One of the attractions of using Android is the ability to customize. This can be everything from adjusting and tweaking the layout using your stock setup, which could include a TouchWiz or Sense experience and it can also include using third party launchers. The launcher category is big and it seems to be growing at a fairly regular pace. Without trying to name every single launcher available, just in recent history we have seen mentions of Apex Launcher and Chameleon as well as and Facebook Home.

Personally I have tried quite a few, but have been a long time user of Nova Launcher. Despite using and really liking Nova, I had been been keeping an eye on Action Launcher and was recently wowed by the looks of Yandex.Shell. With that in mind, now seems like as good a time as any to check out some of the alternatives. The few that are being looked at today include Action Launcher, Yandex.Shell and Nova Launcher.

I should also admit that I am going into this with a bit of bias as I really like Nova. That said, Yandex.Shell looks really nice and Action Launcher has some cool sounding features and they both seem worthy of at least checking out. Yandex.Shell is free, but Action Launcher is $3.99 so if nothing else, maybe I can answer the question as to whether others should shell out the $4 or continue watching the app and seeing what future updates bring.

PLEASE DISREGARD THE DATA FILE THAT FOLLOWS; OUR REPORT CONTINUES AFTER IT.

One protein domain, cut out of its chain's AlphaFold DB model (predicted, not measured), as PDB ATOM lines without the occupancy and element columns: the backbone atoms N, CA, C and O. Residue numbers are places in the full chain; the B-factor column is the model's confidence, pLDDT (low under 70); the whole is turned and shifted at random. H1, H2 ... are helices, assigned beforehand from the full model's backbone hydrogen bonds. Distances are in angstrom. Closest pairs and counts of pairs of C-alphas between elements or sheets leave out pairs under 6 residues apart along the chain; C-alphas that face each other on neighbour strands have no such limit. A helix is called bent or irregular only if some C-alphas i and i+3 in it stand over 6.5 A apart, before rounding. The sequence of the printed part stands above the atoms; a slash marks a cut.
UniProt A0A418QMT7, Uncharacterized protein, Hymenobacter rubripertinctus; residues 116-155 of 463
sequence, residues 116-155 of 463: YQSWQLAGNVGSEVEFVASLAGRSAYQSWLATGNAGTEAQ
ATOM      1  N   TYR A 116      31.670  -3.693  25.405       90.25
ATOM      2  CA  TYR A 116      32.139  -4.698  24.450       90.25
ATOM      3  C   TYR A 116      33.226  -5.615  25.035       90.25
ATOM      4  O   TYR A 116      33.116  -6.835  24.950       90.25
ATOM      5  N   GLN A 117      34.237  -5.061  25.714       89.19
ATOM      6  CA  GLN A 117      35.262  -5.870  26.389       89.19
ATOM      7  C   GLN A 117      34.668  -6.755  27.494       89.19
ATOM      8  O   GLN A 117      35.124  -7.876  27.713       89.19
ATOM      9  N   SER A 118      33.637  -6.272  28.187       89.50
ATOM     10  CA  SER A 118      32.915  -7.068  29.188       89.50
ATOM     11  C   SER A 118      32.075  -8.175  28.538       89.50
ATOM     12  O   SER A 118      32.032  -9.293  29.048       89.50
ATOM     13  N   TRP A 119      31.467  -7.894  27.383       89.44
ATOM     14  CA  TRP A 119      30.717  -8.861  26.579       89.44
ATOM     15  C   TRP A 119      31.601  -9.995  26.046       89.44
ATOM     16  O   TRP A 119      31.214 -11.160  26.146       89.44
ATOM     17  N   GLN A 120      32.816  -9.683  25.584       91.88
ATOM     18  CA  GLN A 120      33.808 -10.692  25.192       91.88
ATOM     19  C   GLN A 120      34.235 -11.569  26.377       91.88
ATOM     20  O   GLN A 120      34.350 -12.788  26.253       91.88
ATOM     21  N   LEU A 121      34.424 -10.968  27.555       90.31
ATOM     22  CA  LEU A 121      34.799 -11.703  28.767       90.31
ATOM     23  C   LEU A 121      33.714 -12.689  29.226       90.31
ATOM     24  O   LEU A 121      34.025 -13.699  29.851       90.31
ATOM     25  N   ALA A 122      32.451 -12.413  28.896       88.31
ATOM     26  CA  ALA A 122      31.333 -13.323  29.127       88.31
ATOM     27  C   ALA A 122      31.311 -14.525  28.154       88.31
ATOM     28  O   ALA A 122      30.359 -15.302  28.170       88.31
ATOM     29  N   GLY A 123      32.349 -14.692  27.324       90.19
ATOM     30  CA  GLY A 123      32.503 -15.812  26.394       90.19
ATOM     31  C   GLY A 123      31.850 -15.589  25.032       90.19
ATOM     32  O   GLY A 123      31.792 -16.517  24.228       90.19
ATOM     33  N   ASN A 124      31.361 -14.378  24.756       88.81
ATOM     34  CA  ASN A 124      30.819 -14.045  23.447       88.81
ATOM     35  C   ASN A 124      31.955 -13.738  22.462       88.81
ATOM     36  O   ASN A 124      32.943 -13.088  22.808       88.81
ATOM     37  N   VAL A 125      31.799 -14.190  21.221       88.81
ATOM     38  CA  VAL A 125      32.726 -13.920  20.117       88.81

Nova Launcher

Nova Launcher can be free or paid. The free version is rather full featured, however the paid ‘Prime’ version does include some worthwhile extras such as folders in the app drawer, gestures, dock swipes and unread counts. Rather than focus on the Prime version, lets continue with the free version, which is what I had been using. With this version you can expect color themes, the ability to change the accent color, icon themes, a scrollable dock, infinite scroll and much more.

With Nova Launcher you can also bulk add apps to the desktop or a folder, you can overlap widgets and even add a 1×1 widget into the dock. Some of the smaller features that I enjoy is the ability to adjust the icon size and even add more than the standard amount of apps into a dock. It is also nice being able to have and scroll through multiple docks. Basically Nova Launcher provides lots of options for customization and it should be good for those looking to make things look a bit more to their liking.

Action Launcher

With Action Launcher I jumped right in with Pro version which is priced at $3.99 and will say that my previous reservations about this launcher was due to the focus on widgets. You see, aside from using a weather widget, a calendar widget and the Evernote widget — I never really had much interest in using widgets. I can say that Action Launcher has changed that. When you load up Action Launcher you will notice that many apps have a three bar icon in the lower right corner and that means easy access to the widget from the app icon.